Differentiation

Lesson

So what are the key features we may be interested in on a graph of a function?

- How steep is the function?
- Is it increasing or decreasing?
- Are there flat spots?
- Are there any local or global maximums or minimums?

The derivative function can help us with all of these. Let's explore how.

This applet shows you a number selection of curves. (linear, quadratic, cubic and simple inverse function of $\frac{1}{x}$1`x`. You also have the capacity to move a point along each of the curves, and as you do so you can see the tangent to the curve at that point.

Move the point to interesting parts of the graph and see if you can identify how the tangent (or maybe more specifically, the gradient of the tangent can help you identify these key features.

- The steepness of the curve
- Where it is increasing or decreasing?
- What happens at any flat spots?
- Are there any local or global maximums or minimums?

This next applet shows the same curves as we just explored above, as well as the plotted curve of the gradient function. This means that the value of the gradient function actually tells you the value of the gradient of the original function. Can you see any connections now? Look for the same features as above.

- The steepness of the curve
- Where it is increasing or decreasing?
- What happens at any flat spots?
- Are there any local or global maximums or minimums?

Hopefully were you able to find some of these connections. Let's see how you did.

We can tell how steep a function is by looking at the value of the derivative. The larger the value the steeper the original function is.

At this point on the curve, we can see it is fairly steep and the gradient value of 8.39 confirms this.

By looking at whether the gradient function is positive or negative we can tell if the original function is increasing or decreasing.

We can do that both algebraically using the gradient function, or by looking for values of the gradient function above or below zero on the graph of the derivative.

In this image you can see that I have shaded where the original function is increasing, this corresponds to where the gradient function is above the x axis - indicating that it has a positive value.

The function of the derivative is $f'(x)=\frac{3}{4}x^2-3x+\frac{5}{4}$`f`′(`x`)=34`x`2−3`x`+54. We can also identify algebraically where this is greater than zero by using inequalities, (or using your CAS).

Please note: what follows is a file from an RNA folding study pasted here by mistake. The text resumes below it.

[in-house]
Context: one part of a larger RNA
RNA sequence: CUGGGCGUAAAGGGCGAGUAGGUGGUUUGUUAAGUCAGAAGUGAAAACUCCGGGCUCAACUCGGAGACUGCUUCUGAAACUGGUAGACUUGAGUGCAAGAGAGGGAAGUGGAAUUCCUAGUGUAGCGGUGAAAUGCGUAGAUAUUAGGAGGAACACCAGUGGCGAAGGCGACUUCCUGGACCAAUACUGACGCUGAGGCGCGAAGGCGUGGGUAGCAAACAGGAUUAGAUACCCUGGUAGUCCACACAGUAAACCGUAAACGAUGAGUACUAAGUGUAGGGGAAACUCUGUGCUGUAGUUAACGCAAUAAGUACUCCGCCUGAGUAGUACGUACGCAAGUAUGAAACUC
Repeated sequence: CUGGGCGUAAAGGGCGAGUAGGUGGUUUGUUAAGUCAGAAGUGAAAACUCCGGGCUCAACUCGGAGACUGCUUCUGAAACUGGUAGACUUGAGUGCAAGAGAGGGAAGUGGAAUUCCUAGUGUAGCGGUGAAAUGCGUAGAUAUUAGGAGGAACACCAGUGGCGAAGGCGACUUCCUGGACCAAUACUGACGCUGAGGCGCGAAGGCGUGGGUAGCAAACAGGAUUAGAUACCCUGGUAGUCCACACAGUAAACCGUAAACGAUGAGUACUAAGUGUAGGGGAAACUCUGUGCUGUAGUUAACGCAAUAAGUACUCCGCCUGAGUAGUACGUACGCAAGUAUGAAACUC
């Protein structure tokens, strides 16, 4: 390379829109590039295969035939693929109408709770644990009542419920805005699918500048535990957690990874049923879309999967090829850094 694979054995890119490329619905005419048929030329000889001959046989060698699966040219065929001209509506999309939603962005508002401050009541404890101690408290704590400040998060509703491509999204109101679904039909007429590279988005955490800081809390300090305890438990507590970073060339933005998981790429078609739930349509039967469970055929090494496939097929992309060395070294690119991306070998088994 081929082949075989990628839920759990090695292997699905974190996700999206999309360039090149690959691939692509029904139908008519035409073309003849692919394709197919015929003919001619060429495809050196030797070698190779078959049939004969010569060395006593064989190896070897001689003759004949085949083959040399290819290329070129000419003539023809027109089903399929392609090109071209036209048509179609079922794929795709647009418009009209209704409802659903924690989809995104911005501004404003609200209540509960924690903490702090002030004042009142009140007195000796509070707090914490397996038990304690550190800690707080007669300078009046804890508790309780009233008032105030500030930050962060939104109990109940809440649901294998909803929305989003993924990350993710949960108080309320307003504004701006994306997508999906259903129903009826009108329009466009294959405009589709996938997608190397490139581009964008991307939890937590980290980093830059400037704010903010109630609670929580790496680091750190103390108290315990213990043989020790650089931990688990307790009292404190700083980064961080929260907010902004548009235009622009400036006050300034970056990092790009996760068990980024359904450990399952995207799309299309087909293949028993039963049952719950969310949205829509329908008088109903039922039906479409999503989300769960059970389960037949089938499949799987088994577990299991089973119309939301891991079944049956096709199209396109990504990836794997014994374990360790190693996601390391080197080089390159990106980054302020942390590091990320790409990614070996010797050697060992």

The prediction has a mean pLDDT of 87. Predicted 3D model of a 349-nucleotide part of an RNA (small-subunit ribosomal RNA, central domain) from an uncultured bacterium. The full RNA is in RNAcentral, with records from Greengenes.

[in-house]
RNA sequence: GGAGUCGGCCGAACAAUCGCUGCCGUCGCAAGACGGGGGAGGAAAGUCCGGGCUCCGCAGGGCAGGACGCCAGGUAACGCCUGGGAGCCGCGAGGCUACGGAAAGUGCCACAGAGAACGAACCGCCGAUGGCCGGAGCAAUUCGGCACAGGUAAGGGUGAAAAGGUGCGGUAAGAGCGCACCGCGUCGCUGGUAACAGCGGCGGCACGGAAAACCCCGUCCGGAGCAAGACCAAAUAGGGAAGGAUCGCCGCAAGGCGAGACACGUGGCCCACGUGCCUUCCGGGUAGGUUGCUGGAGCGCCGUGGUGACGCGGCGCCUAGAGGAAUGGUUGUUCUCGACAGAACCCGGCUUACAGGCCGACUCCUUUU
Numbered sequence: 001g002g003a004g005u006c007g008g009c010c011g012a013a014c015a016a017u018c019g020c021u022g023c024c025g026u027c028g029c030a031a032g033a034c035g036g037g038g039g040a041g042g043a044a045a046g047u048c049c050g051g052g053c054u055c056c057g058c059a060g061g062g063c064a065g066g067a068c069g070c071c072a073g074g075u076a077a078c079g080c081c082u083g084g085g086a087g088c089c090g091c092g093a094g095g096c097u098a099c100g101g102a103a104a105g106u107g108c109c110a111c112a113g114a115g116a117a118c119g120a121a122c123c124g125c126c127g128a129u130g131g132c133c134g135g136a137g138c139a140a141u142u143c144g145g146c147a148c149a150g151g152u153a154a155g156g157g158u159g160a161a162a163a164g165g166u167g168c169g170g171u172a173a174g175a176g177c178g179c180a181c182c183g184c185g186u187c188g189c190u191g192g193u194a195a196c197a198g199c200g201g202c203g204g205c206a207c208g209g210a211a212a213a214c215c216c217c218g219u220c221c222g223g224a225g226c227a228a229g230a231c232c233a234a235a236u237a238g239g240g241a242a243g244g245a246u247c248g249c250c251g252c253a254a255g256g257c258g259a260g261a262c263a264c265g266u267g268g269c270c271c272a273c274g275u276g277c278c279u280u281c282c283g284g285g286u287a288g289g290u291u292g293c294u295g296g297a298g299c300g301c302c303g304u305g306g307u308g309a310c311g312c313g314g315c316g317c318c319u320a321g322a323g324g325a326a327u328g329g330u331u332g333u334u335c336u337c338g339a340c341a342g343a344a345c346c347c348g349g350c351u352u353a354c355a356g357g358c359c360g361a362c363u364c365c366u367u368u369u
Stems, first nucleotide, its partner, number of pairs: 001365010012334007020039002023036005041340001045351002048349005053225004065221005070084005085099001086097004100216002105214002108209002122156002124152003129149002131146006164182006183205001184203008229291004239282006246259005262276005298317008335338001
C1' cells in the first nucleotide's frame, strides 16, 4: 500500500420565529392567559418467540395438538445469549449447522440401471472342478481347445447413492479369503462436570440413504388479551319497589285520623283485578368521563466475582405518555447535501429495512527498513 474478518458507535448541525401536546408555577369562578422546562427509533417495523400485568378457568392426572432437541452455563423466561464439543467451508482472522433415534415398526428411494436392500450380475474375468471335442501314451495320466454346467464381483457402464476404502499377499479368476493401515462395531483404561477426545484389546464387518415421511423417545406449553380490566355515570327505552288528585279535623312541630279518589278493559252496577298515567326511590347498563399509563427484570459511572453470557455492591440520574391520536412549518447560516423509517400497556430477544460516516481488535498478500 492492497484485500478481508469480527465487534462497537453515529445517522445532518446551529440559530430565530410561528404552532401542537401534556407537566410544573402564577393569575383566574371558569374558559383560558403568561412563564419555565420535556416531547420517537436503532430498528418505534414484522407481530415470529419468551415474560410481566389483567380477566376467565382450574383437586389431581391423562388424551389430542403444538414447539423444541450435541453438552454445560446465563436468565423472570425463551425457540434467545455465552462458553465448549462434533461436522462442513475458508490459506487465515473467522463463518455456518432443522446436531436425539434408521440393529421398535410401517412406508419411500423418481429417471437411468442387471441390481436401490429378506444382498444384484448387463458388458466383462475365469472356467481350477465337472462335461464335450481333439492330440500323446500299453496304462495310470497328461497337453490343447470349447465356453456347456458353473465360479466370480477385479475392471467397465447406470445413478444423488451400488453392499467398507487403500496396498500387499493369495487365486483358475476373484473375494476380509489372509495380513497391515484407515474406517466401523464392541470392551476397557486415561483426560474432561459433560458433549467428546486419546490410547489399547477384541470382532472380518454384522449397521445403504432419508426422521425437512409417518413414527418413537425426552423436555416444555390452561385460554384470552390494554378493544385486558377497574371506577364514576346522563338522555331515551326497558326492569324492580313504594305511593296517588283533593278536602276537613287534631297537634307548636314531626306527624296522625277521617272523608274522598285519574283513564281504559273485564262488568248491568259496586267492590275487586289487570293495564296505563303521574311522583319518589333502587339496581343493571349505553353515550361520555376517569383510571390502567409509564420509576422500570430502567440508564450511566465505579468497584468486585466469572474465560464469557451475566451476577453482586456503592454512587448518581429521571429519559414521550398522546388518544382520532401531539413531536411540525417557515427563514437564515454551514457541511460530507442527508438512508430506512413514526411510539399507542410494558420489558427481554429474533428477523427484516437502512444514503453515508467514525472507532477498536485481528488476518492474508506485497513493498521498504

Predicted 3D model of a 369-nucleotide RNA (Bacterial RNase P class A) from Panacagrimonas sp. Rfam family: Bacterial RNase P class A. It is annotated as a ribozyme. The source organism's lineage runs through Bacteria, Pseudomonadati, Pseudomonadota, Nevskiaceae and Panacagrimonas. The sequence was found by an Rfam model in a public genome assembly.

**Are there flat spots?**

Flat spots on the curve occur where the gradient is $0$0, (this would create a horizontal tangent). We can find flat spots by solving the derivative. We do this the same way we solve any function, set it equal to $0$0 and solve it algebraically, or we look for the roots of the gradient function on the graph.

In the image on the left, we can see the horizontal tangent, meaning that the gradient of the function at that point is $0$0. In the image on the right, we can see that this same point, corresponds to the root of the derivative function (where it crosses the $x$`x`-axis).

Are there any local or global maximums or minimums?

A maximum or minimum on the graph (whether local or global) occur where the curve changes from increasing to decreasing. ( a maximum); or from decreasing to increasing (a minimum). Right at the point where it is neither positive or negative the gradient is zero. This means we solve the derivative (find the zeros of the gradient function) and we find a maximum or minimum. To determine which we would either need to check the graph, or check the signs either side - checking for whether it is a increasing-decreasing change or decreasing-increasing change. We do more work on Maximums and minimums a bit later here.

In this same image from before, we can see that the minimum value of the quadratic occurs at the point where the gradient has a value of zero.

Likewise in the maximum and minimum of this cubic are also at the same points as the zeros of the derivative function.

Consider the function $y=4x-3$`y`=4`x`−3.

Find the gradient function of $y=4x-3$

`y`=4`x`−3.Hence graph the gradient function.

Loading Graph...

Consider the function $y=\left(x-5\right)^2-3$`y`=(`x`−5)2−3 graphed below.

Loading Graph...

State the $x$

`x`-coordinate of the $x$`x`-intercept of the gradient function.For $x<5$

`x`<5, are the values of the gradient function above or below the $x$`x`-axis?Above

ABelow

BAbove

ABelow

BFor $x>5$

`x`>5, are the values of the gradient function above or below the $x$`x`-axis?Above

ABelow

BAbove

ABelow

B

Consider the function $y=-\left(x+7\right)^3-3$`y`=−(`x`+7)3−3 graphed below.

Loading Graph...

State the coordinates of the point of inflection.

Give your answer in the form $\left(a,b\right)$(

`a`,`b`).What is the gradient of the curve at $x=-7$

`x`=−7?Note: the gradient is an integer.

What feature of the gradient function does $x=-7$

`x`=−7 represent?the $x$

`x`-interceptAthe $y$

`y`-interceptBthe $x$

`x`-interceptAthe $y$

`y`-interceptBFor $x<-7$

`x`<−7, are the values of the gradient function above or below the $x$`x`-axis?Above

ABelow

BAbove

ABelow

BFor $x>-7$

`x`>−7, are the values of the gradient function above or below the $x$`x`-axis?Above

ABelow

BAbove

ABelow

BThe results from the previous parts indicate that $x=-7$

`x`=−7 also represents the $x$`x`-coordinate of:a maximum turning point of the gradient function

Aa minimum turning point of the gradient function

Ban inflection point of the gradient function

Ca maximum turning point of the gradient function

Aa minimum turning point of the gradient function

Ban inflection point of the gradient function

C

Sketch the graphs of functions and their gradient functions and describe the relationship between these graphs

Apply calculus methods in solving problems